The Fall of Petersburg
Petersburg, VA | Apr 2, 1865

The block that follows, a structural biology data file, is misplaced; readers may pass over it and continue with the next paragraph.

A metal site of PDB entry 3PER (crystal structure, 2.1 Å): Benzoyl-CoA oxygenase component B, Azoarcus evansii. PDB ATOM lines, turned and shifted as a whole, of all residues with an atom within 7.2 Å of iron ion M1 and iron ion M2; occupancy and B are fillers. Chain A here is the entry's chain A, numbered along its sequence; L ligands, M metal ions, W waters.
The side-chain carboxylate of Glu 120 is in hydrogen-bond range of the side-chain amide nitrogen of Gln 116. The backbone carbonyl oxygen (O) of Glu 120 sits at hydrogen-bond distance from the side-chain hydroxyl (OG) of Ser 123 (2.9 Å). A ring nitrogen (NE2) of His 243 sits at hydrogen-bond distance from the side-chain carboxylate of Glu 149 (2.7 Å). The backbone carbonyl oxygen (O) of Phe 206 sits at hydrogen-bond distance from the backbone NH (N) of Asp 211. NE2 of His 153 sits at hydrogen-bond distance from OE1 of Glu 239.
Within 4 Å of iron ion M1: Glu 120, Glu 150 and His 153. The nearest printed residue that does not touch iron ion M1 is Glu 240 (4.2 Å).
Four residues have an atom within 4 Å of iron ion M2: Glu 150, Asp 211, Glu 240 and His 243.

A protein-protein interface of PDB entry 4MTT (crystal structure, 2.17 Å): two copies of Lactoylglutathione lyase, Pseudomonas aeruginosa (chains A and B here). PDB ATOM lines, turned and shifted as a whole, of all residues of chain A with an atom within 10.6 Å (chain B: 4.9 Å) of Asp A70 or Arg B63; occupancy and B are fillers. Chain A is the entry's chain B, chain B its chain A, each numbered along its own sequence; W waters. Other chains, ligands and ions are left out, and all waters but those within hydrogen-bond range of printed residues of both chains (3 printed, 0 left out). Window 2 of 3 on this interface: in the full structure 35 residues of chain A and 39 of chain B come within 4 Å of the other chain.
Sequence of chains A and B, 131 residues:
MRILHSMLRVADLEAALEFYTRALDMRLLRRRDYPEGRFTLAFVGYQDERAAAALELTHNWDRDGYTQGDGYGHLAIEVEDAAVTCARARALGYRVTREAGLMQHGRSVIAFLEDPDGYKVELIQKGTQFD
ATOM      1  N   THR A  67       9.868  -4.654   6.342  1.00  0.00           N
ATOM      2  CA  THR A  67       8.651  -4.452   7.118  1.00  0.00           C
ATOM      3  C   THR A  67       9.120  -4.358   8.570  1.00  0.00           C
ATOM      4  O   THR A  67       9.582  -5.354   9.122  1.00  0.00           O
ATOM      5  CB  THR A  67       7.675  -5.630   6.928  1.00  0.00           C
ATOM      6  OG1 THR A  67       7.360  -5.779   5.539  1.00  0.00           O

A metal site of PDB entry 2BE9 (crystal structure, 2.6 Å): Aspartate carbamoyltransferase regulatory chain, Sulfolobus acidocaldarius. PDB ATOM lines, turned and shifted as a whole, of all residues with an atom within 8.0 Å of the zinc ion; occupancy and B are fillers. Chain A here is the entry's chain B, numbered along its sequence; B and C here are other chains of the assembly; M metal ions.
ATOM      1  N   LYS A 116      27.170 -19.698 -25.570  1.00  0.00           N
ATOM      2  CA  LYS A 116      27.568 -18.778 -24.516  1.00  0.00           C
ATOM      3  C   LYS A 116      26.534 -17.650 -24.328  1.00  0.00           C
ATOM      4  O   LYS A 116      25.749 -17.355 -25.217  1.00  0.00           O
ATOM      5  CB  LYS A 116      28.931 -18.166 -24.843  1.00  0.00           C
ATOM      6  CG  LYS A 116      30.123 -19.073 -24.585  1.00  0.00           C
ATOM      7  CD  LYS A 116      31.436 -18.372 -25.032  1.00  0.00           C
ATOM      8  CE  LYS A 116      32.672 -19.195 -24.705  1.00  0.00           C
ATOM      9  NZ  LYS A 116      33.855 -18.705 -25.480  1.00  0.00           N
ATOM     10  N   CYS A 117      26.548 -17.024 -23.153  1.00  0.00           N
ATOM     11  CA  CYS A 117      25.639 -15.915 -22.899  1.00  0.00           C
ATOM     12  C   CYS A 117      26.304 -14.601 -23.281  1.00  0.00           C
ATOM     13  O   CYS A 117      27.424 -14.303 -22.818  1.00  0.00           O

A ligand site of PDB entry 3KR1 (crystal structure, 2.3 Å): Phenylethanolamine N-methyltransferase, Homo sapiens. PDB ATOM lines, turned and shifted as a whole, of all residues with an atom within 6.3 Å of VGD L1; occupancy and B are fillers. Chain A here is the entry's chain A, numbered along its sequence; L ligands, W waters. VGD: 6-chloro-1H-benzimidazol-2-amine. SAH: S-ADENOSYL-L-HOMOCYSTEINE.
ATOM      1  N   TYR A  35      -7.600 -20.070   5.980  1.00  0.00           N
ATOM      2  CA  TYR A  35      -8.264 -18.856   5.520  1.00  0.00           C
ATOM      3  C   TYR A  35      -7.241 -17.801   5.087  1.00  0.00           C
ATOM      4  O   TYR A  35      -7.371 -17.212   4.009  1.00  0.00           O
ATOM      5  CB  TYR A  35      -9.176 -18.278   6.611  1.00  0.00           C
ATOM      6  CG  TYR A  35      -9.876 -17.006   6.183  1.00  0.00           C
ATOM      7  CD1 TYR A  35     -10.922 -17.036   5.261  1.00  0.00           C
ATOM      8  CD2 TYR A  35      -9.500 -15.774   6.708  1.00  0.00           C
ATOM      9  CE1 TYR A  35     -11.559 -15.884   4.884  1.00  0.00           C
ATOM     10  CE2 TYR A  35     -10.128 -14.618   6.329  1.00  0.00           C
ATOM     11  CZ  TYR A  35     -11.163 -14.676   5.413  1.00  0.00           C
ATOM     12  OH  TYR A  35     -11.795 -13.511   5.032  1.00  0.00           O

With the Confederate defeat at Five Forks on April 1st, Lieut. Gen. Ulysses S. Grant and Maj. Gen. George Meade ordered a general assault against the Petersburg lines by the Second, Ninth, Sixth, and Twenty-Fourth Corps on April 2nd. In the pre-dawn darkness, the Union infantry achieved a breakthrough when Maj. Gen. Horatio G. Wright's advancing Sixth Corps breached Confederate lines held by Lt. Gen. A. P. Hill. Attempting to reach his men, Hill was killed in the ensuing. Confederate infantry pulled back to Forts Gregg and Whitworth as Maj. Gen. John Gibbon's Twenty Fourth Corps entered the fight, with Brig. Gen. William Birney's United States Colored Troops (USCT) division in reserve. The Confederates managed to delay Gibbon's advance at Fort Gregg and prevent the Federals from entering Petersburg that evening. Wright's breakthrough and the subsequent follow-up troops surged north and severed the South Side Railroad near Petersburg. The Union Army now had access to the Appomattox River and were free to cross the next day to threaten Lee’s communications on the north side of the river. After dark, Lee informed President Jefferson Davis that he could "hold his position no longer" and that Petersburg and Richmond must be evacuated. Grant had finally achieved one of the major military objectives of the war: the capture of Petersburg, which led directly to the loss of the Confederate capital at Richmond, which finally fell on April 3rd.